While a few researchers have suggested that fish oil might help to lower one’s risk of developing all sorts of cancers—like breast, colorectal, esophageal, lower oral, ovarian, pharyngeal, and prostate cancer—studies examining these claims have been limited and their results have been all over the map. At least one study has actually suggested fish oil usage might increase risks of prostate cancer, when consumed by certain subgroups and in certain amounts over time.
Does fish oil help with weight loss?
Lifestyle magazines briefly hyped a study out of Japan arguing that fish oil stimulated the digestive tract of mice to reduce weight gain and help weight loss. Another study suggested that overweight humans with high blood pressure might reap weight loss benefits from fish oil. However these findings are exceptionally limited and there’s no substantial evidence that it would help humans manage their weight.
If there’s so much uncertainty around the benefits of fish oil, why do people still use it?
The vast majority of research into the purported benefits of fish oil—including many exceptionally specific ones (e.g.: gum disease, pneumonia, and assorted food allergies)—has been inconclusive. This is likely in part because studies of the effects of supplements are notoriously often poorly structured, with no placebo controls, or attempts to account for additional factors, like diet and lifestyle, that might also influence user outcomes. Many studies are also one-offs with no substantive follow-up to flesh out or disprove their claims, leaving fish oil consumers with tons of weak information.
Some of the inconsistency may also come down to the fact that not all of the hundreds of different fish oil products on the market are created equal. Studies of over-the-counter fish oil supplements have found that many of them misrepresent the amount of EPA and DHA they contain, especially relative to each other, or omit details about additional filler ingredients they use. (The supplement industry in America is notoriously under-regulated.) In most supplements “only about a third of the product is Omega-3 fatty acids, Mason said, based on his own and other watchdogs’ research. “That’s how they can afford to make them so cheap.” Mason’s research has also shown that sloppy production, transport, and storage often leads the Omega-3 fatty acids in supplements to go rancid, which ruins any benefits it might convey. A fishy, sour smell in the container would indicate that the capsules may have gone bad.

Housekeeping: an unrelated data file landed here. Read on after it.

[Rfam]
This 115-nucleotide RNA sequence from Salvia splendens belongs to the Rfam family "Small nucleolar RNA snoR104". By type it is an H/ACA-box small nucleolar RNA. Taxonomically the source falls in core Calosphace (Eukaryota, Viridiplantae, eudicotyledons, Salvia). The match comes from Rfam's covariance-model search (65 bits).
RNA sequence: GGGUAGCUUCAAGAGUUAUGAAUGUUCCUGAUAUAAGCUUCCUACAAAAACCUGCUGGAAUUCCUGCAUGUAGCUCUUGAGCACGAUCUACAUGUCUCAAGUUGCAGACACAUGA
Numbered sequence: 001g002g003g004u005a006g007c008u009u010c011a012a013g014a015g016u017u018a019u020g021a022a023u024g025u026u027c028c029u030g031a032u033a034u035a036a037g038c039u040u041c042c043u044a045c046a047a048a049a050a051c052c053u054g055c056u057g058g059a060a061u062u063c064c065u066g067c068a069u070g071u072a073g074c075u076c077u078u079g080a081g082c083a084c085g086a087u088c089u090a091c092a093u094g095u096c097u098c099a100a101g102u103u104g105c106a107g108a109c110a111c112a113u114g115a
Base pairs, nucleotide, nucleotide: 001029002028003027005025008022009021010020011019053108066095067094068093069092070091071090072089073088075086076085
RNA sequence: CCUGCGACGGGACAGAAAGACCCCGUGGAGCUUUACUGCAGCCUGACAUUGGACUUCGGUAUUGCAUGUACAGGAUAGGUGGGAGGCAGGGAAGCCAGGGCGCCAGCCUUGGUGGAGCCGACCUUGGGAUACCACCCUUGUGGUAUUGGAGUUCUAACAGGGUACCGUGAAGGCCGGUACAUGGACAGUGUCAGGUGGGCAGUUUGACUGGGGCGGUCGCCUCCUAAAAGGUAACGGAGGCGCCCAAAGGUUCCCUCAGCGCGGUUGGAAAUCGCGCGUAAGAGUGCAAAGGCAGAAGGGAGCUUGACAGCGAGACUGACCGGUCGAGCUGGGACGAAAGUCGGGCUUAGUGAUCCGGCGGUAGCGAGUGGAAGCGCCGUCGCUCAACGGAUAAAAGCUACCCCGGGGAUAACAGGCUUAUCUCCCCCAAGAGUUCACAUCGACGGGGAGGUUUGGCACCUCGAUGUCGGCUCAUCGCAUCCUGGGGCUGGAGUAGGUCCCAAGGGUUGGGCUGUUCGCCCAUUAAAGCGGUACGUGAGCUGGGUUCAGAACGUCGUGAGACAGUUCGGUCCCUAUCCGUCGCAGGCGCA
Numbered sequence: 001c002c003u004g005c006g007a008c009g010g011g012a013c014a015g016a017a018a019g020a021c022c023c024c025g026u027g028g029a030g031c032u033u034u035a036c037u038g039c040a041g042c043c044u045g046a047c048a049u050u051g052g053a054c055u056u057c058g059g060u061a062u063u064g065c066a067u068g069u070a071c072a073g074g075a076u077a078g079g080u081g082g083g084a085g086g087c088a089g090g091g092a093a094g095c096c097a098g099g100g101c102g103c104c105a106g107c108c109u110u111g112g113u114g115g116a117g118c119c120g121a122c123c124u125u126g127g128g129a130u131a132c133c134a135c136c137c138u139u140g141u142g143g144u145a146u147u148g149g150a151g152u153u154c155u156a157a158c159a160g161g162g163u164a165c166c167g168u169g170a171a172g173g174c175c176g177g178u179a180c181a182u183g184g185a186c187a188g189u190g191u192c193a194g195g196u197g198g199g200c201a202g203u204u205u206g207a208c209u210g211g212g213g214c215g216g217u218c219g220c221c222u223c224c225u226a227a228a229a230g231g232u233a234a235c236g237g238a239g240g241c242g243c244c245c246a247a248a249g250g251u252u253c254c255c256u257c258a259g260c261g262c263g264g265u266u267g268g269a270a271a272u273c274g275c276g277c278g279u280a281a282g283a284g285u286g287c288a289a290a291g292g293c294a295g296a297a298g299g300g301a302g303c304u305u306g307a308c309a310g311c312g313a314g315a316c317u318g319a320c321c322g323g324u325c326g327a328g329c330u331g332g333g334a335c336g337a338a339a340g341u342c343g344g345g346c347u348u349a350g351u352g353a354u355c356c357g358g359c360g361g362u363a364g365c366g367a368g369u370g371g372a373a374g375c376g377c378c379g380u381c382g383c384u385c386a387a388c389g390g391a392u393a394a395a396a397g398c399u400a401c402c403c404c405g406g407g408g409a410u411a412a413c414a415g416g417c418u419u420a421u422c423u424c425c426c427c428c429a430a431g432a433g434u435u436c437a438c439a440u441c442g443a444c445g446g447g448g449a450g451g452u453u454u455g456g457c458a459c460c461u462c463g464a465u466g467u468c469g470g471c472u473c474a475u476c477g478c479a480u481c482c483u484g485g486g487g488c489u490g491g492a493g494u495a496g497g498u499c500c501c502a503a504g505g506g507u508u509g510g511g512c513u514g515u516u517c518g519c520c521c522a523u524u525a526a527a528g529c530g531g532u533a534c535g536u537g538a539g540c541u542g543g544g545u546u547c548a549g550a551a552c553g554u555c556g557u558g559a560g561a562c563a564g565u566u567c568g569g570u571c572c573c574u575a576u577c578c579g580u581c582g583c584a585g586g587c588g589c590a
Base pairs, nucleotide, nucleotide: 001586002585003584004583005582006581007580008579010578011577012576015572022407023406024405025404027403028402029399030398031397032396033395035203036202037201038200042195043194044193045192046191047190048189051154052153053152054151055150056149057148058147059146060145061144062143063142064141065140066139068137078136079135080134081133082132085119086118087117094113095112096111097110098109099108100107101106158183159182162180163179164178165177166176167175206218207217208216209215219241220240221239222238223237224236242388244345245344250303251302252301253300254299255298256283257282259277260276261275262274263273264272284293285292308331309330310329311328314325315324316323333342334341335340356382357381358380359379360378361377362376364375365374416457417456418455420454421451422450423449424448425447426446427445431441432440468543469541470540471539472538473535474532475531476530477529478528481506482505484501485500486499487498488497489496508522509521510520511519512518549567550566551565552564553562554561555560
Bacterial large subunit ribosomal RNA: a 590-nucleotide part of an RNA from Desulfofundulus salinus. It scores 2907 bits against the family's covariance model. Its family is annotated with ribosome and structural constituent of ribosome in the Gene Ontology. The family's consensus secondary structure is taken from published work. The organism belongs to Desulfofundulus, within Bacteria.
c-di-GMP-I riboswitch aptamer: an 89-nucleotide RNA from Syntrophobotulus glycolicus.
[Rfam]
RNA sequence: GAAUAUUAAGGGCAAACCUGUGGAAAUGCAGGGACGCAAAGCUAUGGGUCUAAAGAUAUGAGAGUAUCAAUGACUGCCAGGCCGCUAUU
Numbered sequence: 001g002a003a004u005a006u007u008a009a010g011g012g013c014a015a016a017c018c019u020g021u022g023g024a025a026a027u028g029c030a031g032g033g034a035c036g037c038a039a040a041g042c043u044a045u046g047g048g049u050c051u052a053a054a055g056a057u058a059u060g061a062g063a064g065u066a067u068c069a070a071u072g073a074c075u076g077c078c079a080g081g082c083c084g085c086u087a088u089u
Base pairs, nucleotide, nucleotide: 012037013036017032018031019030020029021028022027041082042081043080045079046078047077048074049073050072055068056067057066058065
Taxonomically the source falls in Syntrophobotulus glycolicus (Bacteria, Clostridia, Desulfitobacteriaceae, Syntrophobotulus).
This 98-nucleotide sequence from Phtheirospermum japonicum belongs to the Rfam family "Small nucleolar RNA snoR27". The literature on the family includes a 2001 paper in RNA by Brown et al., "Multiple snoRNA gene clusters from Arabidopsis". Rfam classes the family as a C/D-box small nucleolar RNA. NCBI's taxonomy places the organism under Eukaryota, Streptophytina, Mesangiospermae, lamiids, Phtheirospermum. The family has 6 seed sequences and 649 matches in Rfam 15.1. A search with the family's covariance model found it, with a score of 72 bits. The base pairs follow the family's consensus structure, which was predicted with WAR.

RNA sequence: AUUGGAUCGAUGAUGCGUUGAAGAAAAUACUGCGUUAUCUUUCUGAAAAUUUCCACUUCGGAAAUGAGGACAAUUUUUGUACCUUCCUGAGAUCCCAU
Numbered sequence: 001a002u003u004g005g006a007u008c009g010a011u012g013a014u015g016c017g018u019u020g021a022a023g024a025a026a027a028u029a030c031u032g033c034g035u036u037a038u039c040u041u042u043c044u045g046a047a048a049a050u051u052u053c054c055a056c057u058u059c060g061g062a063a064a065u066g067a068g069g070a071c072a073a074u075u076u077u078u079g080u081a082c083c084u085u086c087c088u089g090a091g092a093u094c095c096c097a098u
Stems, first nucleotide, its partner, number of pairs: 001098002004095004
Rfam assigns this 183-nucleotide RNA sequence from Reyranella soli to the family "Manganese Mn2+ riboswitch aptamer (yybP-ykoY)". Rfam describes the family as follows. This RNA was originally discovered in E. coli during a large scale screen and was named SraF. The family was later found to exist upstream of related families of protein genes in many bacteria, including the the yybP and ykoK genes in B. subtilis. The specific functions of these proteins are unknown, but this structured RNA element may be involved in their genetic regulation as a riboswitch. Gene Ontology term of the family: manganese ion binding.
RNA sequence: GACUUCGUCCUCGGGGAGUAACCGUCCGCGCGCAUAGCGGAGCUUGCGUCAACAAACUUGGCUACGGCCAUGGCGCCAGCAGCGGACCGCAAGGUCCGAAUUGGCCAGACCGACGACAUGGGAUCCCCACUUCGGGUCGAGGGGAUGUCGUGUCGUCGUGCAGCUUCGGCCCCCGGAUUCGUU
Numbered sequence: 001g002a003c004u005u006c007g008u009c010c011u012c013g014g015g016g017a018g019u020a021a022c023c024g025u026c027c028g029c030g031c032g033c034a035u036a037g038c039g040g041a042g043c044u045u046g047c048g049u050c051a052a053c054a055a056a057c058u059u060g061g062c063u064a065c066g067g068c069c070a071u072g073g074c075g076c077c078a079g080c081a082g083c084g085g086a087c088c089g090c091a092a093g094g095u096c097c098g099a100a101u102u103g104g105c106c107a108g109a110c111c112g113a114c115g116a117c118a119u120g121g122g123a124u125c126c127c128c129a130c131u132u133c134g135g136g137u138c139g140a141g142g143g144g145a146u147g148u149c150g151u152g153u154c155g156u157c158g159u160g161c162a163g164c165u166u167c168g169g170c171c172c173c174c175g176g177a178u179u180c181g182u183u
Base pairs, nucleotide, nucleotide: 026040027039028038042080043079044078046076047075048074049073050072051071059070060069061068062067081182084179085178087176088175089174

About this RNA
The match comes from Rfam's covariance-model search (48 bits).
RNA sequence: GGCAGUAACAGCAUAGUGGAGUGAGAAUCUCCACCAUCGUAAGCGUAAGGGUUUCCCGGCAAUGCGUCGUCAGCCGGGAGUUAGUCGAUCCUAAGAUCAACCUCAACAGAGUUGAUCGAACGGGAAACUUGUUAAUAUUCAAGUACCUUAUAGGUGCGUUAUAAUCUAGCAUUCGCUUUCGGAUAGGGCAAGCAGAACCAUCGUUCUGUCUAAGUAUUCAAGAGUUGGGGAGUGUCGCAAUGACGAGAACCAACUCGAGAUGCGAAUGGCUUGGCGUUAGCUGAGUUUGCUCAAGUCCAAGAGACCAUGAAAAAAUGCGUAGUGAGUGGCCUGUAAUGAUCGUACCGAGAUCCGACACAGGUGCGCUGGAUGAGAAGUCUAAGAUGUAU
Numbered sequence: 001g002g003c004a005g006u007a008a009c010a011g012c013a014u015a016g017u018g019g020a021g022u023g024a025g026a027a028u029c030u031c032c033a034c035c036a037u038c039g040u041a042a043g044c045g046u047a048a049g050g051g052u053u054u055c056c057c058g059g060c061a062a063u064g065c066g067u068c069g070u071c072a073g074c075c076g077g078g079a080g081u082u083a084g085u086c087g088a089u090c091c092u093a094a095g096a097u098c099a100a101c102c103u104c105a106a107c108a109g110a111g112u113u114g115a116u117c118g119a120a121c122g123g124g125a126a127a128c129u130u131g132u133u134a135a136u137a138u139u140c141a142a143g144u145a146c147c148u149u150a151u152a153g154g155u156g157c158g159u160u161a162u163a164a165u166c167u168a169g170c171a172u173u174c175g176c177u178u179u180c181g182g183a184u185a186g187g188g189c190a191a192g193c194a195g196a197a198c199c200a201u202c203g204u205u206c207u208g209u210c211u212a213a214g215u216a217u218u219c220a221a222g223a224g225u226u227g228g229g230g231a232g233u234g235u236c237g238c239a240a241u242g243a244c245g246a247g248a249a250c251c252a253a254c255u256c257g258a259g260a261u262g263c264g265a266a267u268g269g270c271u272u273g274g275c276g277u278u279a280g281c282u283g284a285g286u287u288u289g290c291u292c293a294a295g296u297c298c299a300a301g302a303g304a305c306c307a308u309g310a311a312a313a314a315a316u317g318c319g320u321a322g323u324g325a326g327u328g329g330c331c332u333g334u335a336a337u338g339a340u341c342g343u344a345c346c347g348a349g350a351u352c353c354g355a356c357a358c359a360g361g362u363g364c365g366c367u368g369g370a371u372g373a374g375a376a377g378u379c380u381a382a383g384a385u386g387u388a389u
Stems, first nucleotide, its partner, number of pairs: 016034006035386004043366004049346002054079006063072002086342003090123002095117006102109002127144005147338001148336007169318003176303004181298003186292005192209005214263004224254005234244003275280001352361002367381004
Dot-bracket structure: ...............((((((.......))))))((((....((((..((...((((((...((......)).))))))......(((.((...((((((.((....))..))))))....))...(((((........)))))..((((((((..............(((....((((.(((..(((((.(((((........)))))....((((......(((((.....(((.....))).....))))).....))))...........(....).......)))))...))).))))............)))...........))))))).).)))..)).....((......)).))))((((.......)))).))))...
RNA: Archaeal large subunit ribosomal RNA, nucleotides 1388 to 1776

So if I decide to try it, how much Omega-3 fatty acid do I need?
We know that Omega-3 fatty acids play a vital role in human development, especially neurological development. We also know that our bodies cannot produce them on their own. However no one has really figured out exactly how much of it we need as we’re growing up, or as adults, to stay healthy, Kopecky said. A lot probably depends on each person’s individual body, Mason added, although he points out that our bodies are pretty efficient, in general, at absorbing it, so “it’s not like you need it every single day to keep it” in your physical structures.
And, although the vast majority of people fall short of eating fish two times a week as per most nutritional guidelines, they still generally get enough Omega-3 fatty acids in their everyday diets, perhaps indirectly through foods like canola oil or walnuts, to avoid an Omega-3 deficiency.
Doctors actually don’t know a ton about what happens when someone has an Omega-3 deficiency, Kopecky said, because it is so hard to become deficient. Case studies suggest it can lead to heart disease risks, mood disorders, inflammation, or even cancer, but that is hardly a definitive list of effects. One would need to have an incredibly bad and unvaried diet to get to a deficiency, Mason said.
Are there any risks associated with taking fish oil supplements?
While Mason noted that there may be risks associated with consuming some of the adulterants that supplement producers add to their fish oil, our bodies seem to tolerate a wide range of Omega-3 fatty acid doses fairly well. Consuming more than three grams per day, though, may lead to blood clotting complications or reduced immune system functioning—especially for those already on blood thinners. Some people may also experience nausea, heartburn, diarrhea, or rashes. And those who are allergic to any type of seafood should check with their physician before taking these, even though they may not cause any type of reaction.
Beyond human risks, demand for fish oil fuels overfishing that is devastating stocks of anchovies, krill, sardines, and other environmentally important fish species. Fishing for fish oil production rather than whole fish meant for human consumption also tends to pay low-wage laborers less.
So do I really need to take fish oil supplements?
Unless you have a heart disease and your doctor prescribes an FDA-approved product, Mason said, probably not. If a person’s diet is, for some reason, completely devoid of Omega-3 fatty acids and they cannot fix that, then Kopecky thinks that seeking out a fish oil product might be useful. But in that case, you should be extremely careful to make sure that what you’re getting is actually just fish oil—and that it is not spoiled or riddled with environmental contaminants, as Mason and other researchers have shown is all too possible in our modern American supplement landscape.
We know that fish-rich diets are generally good for people. But ultimately, most of us are likely better off eating a balanced diet that contains fish, or other products with Omega-3 fatty acids that our bodies can convert in EPA and DHA.